Professional Demo Review - Jun 28, 2010
- “I love the risks the producers took without fear!“
Hip-hop takes its turn on the mic as the Professional Demo Review tunes into three cuts by three unsigned rapping artists. Ready to assess whether songs by Dominique Young Unique, Th3 Saint and T-Mane offer hope or concern for hip-hop’s future are producer and Mughal, manager Mike Brinkley, and producer and songwriter Yann Rouiller.
To reach their conclusions our reviewers weigh up factors such as vocals, production, composition and visual presentation, while also providing tips on improving the tracks, and evaluating their overall potential to get a record deal and achieve chart success …
Dominique Young Unique
Th3 Saint has always been around music, but it wasn't until he moved to Las Vegas that things really took a decisive turn. While working at a club in Vegas, one of his co-workers started to freestyle. Th3 Saint can't freestyle, but decided to recite a verse he wrote instead. "My friend was blown away," says Th3 Saint. "He told me I should really try to pursue rapping. It was that point in life when things took a huge turn.”
Now certain of his enormous potential Th3 Saint is not afraid to shout about it, "Expect greatness, controversy, and inspiration, cuz that's what I bring to the table." Expectations are certainly high for this young artist who is available for record, management and publishing deals.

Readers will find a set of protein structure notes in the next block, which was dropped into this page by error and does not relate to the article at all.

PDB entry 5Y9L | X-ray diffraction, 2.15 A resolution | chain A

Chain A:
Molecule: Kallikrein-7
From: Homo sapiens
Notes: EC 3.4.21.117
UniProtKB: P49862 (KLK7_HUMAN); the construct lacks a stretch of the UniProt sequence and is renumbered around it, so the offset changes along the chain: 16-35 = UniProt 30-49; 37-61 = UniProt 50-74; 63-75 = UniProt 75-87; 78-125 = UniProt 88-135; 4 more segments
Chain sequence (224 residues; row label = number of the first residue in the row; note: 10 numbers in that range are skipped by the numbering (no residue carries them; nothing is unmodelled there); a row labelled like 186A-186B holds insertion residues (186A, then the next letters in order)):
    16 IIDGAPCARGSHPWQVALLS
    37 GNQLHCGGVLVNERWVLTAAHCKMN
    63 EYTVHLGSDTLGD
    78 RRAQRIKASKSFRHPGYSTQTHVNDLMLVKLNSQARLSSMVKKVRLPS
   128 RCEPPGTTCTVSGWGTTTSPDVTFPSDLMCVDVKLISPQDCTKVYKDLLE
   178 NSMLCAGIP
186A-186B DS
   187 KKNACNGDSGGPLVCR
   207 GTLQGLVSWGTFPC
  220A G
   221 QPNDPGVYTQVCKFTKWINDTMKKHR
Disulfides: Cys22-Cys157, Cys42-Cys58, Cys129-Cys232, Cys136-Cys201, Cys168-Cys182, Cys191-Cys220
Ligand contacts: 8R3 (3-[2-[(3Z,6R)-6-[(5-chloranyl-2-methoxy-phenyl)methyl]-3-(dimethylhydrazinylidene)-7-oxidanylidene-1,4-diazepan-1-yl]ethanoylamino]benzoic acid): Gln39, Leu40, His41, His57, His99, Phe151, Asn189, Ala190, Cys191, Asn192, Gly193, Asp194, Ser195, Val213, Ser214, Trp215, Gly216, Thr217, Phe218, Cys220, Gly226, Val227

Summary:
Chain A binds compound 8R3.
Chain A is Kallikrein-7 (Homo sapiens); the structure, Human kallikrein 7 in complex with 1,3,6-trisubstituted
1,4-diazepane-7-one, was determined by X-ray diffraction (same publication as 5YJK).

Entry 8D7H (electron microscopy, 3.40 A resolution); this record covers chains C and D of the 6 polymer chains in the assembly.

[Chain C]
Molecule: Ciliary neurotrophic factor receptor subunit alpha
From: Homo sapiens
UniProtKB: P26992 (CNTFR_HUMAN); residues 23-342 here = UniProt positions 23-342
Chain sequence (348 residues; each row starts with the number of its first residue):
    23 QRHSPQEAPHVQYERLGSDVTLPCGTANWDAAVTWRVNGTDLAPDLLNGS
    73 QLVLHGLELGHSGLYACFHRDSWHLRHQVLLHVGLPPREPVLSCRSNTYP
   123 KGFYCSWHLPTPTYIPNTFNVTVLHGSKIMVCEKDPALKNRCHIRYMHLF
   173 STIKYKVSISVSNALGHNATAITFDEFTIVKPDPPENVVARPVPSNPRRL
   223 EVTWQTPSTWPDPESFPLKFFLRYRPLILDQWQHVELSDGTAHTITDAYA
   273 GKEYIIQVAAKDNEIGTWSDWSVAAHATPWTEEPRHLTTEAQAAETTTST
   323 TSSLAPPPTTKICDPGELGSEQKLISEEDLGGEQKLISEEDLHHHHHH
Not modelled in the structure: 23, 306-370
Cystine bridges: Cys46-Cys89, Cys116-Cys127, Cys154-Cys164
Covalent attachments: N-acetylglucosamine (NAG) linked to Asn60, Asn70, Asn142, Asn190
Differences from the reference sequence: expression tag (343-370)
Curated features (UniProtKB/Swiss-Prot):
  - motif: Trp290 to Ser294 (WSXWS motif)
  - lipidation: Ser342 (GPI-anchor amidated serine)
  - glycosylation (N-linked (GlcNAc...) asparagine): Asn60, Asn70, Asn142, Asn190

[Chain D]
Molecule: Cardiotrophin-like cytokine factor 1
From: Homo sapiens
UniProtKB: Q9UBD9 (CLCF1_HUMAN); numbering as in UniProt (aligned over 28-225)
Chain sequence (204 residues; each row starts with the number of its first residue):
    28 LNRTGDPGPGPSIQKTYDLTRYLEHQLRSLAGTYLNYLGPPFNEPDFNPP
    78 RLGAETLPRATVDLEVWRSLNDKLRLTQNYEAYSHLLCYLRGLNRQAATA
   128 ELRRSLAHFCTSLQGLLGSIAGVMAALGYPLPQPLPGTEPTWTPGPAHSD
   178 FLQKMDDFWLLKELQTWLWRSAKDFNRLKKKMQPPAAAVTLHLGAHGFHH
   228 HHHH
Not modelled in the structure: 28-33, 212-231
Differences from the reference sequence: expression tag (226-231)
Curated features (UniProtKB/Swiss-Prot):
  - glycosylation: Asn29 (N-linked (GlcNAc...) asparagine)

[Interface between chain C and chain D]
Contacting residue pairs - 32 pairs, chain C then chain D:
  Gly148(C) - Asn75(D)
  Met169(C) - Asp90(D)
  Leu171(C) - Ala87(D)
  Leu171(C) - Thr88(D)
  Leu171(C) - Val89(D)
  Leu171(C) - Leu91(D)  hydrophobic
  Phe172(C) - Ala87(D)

The Industry Professional Review Panel
Mughal – USA – Production
Known to many as the industry’s best kept secret having done several ghost production projects globally, Mughal has just signed a new production/management deal with major production house Medinah Entertainment out of NYC (Rihaana, Darkchild, Brandy, Joe, Diddy). He is no longer taking non-credited projects and has a new agenda this year to finally take on credited placements only. Previous management was through Brian walker of Murder Inc Records, and Clear Vision Management C/O Andre Aarons. Mughal is also heavily involved within the telecom industry designing ringtones and new formats of content worldwide.
Mike Brinkley - USA – Management
Yann Rouiller – Switzerland – Production/Songwriting
* * *
Mughal – 7
“Dominique is bringing something new to the game. I love the delivery and vocal tone she brings.
I also love the risks the producers took without fear! If we had more producers like HardfeelingUK then my job would be more exciting because it would create a greater demand for unique productions. The only thing I would have suggested would be more kick and lows, and also greater variation in the vocal production.
The image looks perfectly aligned but that promo picture needs to go - it looks like a movie cover from the late 80s.
With a little bit of tweaking, I think Dominique would have a great total package to take to market. I see a lot of potential as an artist and potential following globally. I think this could get a lot of spins on commercial radio, after a good successful club and online campaign of the single. Push it through social network groups as much as you can and just get the buzz factor going right now.”
Mike Brinkley – 7
“It may not be something that hasn’t been done before but ‘Hot Girl’ is still a cool and catchy song that fits in with the current music scene. With her distinctive voice and good delivery, I would say Young Unique should definitely grab the attention of her target demographic.